Voltaire and alphabetical works

The eighteenth century was, amongst many other things, the age of the dictionary. In the spirit of the period, Voltaire contributed to collective projects such as Diderot and D’Alembert’s Encyclopédie, but also produced his own collections of alphabetically arranged articles. The Complete works of Voltaire has published all the alphabetical collections, enabling scholars to take stock and study these groupings in a way that was not previously possible.

Voltaire was probably recruited to the Encyclopedists’ cause in 1755, and he contributed 45 articles to the work. Mostly relating to aesthetics and style, but including the important articles ‘Français’ and ‘Histoire’, Voltaire’s contributions must have given him a taste for dictionaries, for only a few years later he accepted responsibility for articles beginning with the letter T in the new edition of the Dictionnaire de l’Académie française (1762). Sixteen years later, he was to propose a new Projet de dictionnaire présenté à l’Académie.

Until 1765, in the hiatus between volumes 7 and 8 of the Encyclopédie, Voltaire remained a tireless supporter of the enterprise, but in 1764 he launched his own alphabetical collection, the notorious Dictionnaire philosophique. Also known under the title La Raison par alphabet, the work made no pretence of objectivity and many articles were violently anticlerical in character. New articles continued to be added until 1767 and, soon after, having eventually turned down an offer to collaborate on a new Encyclopédie with the French printer Panckoucke, Voltaire launched his own venture, the Questions sur l’Encyclopédie.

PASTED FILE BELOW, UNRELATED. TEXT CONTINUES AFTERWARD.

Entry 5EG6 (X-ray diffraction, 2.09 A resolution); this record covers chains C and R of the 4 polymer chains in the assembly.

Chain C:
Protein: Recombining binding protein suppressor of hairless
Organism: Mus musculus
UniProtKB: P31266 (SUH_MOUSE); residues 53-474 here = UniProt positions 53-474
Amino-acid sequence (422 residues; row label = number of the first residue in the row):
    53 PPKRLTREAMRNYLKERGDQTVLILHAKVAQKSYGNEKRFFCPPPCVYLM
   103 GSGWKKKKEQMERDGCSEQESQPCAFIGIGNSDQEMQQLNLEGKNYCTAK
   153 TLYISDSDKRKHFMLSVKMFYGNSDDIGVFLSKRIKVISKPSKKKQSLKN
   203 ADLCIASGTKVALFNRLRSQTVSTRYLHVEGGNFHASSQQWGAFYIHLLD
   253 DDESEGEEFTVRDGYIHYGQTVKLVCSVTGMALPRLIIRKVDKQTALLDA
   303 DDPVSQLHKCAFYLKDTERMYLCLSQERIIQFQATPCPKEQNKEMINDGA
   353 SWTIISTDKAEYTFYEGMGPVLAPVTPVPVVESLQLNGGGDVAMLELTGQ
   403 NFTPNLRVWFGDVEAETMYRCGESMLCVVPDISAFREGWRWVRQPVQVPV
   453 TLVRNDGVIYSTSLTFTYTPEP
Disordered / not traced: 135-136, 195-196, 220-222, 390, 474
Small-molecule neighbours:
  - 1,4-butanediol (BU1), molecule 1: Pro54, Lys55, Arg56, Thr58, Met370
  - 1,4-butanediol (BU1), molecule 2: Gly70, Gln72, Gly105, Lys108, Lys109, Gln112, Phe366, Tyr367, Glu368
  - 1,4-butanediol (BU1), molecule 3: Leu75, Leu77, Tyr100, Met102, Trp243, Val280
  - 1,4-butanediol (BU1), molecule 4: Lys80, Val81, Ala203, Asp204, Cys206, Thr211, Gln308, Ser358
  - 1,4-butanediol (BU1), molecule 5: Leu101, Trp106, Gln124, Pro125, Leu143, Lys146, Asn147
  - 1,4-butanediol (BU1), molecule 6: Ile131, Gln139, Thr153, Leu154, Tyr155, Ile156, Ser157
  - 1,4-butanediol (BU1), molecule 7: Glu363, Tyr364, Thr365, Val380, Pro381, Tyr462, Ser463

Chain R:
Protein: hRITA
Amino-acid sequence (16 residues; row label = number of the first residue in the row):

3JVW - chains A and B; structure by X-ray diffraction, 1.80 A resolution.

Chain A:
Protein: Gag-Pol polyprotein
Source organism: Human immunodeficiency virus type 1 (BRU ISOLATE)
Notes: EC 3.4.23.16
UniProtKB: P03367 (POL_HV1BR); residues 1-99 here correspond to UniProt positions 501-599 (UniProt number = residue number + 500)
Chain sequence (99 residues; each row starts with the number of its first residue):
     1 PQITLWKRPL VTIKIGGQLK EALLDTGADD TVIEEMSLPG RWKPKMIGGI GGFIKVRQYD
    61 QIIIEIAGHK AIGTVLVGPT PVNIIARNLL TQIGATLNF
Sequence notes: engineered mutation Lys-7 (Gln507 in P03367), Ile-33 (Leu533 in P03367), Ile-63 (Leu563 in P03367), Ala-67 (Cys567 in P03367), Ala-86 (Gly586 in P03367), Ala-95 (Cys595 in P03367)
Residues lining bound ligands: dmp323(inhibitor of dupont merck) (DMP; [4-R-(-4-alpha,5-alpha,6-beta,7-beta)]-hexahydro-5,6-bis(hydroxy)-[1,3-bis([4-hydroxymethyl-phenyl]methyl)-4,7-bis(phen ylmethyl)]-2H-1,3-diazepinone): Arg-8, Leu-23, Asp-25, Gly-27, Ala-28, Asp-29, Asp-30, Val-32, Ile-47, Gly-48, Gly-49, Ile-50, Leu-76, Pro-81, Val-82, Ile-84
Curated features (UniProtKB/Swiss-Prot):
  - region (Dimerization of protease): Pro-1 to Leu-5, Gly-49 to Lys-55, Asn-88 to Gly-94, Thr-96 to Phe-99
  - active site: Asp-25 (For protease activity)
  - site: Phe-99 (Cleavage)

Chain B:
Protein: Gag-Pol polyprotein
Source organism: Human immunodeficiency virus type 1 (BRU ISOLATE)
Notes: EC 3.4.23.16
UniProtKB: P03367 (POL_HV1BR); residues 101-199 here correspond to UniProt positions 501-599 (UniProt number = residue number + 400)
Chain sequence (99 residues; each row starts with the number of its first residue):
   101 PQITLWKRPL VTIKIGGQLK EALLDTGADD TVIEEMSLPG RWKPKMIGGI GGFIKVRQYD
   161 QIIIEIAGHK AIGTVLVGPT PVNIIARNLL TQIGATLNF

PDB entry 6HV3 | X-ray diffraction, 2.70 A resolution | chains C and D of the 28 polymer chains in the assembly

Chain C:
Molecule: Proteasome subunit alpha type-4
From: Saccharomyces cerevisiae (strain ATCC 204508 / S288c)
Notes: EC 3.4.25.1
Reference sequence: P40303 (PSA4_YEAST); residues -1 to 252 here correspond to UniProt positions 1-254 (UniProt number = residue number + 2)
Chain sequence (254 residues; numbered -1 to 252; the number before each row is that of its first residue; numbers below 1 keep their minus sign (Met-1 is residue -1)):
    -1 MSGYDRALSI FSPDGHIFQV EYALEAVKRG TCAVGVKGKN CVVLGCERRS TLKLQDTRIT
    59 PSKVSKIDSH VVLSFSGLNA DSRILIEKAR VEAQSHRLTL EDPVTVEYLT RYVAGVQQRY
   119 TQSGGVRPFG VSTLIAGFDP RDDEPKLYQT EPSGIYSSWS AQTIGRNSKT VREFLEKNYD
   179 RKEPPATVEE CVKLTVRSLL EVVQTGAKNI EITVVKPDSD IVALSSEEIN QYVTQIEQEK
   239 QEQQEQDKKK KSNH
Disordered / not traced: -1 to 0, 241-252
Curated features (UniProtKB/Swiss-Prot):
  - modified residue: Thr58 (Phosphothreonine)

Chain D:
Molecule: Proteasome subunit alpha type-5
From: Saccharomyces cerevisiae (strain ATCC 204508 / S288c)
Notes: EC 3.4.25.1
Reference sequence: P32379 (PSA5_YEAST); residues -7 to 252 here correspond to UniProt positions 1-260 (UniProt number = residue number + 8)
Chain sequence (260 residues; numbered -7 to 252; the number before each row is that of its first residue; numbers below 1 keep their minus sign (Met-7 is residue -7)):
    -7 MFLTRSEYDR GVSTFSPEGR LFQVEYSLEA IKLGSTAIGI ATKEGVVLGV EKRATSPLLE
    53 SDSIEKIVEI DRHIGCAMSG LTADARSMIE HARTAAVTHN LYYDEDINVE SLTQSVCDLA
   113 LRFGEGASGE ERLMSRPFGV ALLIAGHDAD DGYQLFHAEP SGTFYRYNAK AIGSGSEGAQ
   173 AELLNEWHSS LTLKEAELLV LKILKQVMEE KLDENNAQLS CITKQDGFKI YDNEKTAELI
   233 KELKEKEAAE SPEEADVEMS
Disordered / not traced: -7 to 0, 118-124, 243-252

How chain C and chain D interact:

Published in nine volumes between 1770 and 1772, with further articles appearing in 1774, the Questions engaged with the Encyclopédie, now complete, but also reproduced some of Voltaire’s own Encyclopédie articles, with changes, a few of which had already reappeared in the Dictionnaire philosophique. Only recently, with the Voltaire Foundation’s edition of the Questions, are we able to begin to see what aesthetic and ideological principles are at work in this major text.

A number of ‘alphabetical articles’ were inserted into Voltaire’s complete works in the first posthumous edition in 1784. Known today as the ‘Articles du fonds de Kehl’ (‘Kehl material’), these texts, taken from manuscripts found amongst Voltaire’s papers after his death, benefit from their own volume, Œuvres alphabétiques II. Questions regarding their origins, dating and status, as well as the possible relationship(s) between them, are all addressed.


Voltaire Foundation

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